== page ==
Pelvic Floor Muscle Function in the Post Menopausal Woman

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www.physiotherapyclinic.com.au

The average age we start Menstruating is 12 years this is called Menses. The average age we stop is 51 years, called Menopause.

The regular menstrual cycle commences with a follicle growing in the ovaries. This growth is stimulated by a hormone in the pituitary gland, Follicle Stimulating Hormone  (FSH). As the follicle grows, it stimulates the production of Estradiol (one of the three types of Oestrogen produced in our bodies). The bigger the follicle, the more Estradiol is produced. Once the optimal level of estradiol is reached, this will stimulate a sudden release of a different hormone from the pituitary gland called Lutienizing Hormone ( LH), which triggers the release of the egg.  The release of the egg is ovulation.

So what changes as women get older?

In early “Peri-menopause”, there is a fall in the follicular function and production. The pituitary hormone levels (FSH) will rise to try to encourage and stimulate this production. These high sustained levels of FSH can cause cycles to be long and variable. As a result, ovulation will occur less frequently in cycles. The other pituitary hormone (LH) doesn’t get triggered and thus NO egg released.

Heavy blood loss is seen in late “Peri-menopause” and is likely to be a result of raised Estradiol levels for longer periods of time, leading to increased thickening of endometrial tissue. This process can occur for several years prior to menopause.

Eventually Estradiol levels peter off to such a low level periods cease. Menopause is defined as 12 months without a period.

Music to a women’s ears - No Period!… BUT.. Oestrogen plays a key role in keeping our skeletal muscles ( including the pelvic floor muscles ) robust, our connective tissue strong and our blood vessels plump. It is estimated that we loose 2% of our urethral muscle fibres every year starting in our mid 20’s! A study by Trowbridge et al 2007 found that the urethral closure pressure in 30-40 year olds was on average 92cmH20, in the 70-80 year range it dropped to 37cmH20! Remembering from the first blog of this series, one of the things we need to be continent is high pressure around the urethra.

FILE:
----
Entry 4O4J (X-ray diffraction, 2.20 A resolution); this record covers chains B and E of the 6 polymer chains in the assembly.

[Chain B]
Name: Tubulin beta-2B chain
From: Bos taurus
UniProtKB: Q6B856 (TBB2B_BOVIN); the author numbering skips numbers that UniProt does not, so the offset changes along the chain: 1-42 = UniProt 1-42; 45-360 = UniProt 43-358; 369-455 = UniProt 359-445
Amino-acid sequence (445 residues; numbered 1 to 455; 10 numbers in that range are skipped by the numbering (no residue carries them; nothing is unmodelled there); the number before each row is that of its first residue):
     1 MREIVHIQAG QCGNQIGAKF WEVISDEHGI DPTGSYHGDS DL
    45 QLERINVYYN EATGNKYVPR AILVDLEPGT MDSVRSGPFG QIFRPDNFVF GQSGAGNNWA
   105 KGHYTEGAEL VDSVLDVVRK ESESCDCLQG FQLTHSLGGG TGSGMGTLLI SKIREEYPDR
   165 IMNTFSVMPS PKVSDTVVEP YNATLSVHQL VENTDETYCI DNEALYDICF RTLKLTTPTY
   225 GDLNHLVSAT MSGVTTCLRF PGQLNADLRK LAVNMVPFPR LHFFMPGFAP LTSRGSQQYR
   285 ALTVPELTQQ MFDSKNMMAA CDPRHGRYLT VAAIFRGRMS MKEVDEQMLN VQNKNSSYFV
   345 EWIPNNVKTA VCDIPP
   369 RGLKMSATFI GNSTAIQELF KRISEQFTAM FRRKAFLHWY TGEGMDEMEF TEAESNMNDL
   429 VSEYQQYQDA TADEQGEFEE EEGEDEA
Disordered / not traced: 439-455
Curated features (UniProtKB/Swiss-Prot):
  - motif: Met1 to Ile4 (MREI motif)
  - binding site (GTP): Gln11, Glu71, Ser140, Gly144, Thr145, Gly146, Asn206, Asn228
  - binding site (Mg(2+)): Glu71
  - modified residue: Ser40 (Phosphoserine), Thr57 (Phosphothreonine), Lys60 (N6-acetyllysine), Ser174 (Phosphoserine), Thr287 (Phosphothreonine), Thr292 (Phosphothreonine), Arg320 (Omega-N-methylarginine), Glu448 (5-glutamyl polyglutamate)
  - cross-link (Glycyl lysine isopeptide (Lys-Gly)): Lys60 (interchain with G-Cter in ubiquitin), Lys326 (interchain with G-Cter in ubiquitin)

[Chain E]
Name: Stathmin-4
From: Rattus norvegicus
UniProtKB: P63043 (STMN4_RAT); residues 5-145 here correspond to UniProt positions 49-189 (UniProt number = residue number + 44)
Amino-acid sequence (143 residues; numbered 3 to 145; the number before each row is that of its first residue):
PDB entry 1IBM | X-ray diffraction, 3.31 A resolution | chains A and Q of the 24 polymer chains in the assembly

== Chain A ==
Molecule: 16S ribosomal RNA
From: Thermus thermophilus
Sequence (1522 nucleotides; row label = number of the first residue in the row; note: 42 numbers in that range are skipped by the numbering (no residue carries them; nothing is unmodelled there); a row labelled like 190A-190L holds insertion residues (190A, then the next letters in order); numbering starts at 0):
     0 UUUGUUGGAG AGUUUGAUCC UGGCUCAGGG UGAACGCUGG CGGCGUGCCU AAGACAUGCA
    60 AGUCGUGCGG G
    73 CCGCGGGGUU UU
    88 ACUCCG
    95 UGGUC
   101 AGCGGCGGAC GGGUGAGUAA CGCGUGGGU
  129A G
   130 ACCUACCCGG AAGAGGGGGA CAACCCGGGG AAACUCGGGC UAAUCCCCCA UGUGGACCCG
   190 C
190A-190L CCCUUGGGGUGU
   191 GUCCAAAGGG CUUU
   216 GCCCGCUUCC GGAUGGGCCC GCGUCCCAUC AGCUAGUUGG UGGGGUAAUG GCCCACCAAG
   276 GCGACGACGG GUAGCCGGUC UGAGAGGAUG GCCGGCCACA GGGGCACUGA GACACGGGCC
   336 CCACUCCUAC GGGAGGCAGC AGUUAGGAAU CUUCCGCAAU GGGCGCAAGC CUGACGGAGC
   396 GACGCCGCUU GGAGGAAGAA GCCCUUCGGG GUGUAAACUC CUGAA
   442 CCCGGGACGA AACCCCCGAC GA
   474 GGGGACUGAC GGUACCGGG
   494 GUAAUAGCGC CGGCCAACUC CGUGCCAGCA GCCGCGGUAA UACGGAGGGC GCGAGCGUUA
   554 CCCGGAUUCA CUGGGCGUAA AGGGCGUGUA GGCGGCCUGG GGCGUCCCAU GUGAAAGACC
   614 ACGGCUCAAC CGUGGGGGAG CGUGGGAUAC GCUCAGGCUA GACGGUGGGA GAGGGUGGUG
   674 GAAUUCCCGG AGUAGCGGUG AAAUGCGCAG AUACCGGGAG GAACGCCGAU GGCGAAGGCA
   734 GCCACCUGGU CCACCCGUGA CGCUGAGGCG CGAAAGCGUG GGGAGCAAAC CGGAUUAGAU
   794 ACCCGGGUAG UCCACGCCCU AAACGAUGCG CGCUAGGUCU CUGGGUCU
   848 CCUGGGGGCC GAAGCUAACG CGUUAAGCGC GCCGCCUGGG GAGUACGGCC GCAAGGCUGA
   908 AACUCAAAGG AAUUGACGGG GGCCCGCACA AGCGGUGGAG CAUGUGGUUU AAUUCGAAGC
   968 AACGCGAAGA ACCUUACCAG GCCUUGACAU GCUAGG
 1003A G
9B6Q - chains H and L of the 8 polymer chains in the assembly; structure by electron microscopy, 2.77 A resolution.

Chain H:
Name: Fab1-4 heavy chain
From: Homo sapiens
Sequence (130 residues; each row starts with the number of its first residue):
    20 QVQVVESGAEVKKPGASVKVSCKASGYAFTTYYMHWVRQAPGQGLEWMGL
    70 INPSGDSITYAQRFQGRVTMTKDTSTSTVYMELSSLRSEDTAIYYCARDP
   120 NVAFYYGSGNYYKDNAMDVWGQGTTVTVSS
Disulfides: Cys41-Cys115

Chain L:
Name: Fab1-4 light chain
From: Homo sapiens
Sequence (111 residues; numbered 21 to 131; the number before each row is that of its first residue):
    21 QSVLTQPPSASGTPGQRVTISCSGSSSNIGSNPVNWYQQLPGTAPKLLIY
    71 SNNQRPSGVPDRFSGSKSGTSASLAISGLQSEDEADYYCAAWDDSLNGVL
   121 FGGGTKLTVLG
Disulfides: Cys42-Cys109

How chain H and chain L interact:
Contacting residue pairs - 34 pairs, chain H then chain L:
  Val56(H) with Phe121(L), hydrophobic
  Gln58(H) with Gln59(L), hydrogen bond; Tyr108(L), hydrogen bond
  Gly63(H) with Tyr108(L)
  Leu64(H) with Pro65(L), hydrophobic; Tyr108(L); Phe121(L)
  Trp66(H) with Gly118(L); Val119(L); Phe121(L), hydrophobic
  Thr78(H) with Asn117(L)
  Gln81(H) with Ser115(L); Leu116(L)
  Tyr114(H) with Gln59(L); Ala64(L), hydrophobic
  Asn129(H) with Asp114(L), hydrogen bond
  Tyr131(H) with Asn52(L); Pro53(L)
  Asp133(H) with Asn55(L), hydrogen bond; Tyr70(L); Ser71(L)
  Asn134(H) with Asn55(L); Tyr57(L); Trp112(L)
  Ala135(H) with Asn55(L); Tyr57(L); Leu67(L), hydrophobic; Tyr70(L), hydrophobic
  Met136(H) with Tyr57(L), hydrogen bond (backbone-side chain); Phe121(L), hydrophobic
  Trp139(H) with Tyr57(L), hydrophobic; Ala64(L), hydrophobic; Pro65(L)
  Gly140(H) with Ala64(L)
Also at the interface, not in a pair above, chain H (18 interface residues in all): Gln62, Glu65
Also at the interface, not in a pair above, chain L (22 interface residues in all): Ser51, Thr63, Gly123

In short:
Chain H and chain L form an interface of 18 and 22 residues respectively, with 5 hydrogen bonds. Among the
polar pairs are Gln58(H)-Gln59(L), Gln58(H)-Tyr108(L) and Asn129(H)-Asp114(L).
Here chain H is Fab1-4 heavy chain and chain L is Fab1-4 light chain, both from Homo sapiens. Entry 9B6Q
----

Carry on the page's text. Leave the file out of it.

As a result, post menopausal women can present to a women’s health physiotherapist with symptoms of urinary incontinence, urinary frequency or urinary urgency, pelvic organ prolapse and dyspareunia (painful sexual intercourse).

 

Physiotherapy management of these symptoms includes pelvic floor strengthening, sometimes fitting of pessaries, if pelvic organs need supporting. Physiotherapists may also refer patients back to their treating GP to discuss Oestrogen replacement options, or to a naturopath for natural alternatives. If dyspareunia is a problem we discuss lubricant options and discuss other ways to maintain intimacy should intercourse be too difficult.

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Photo by Ravi Patel on Unsplash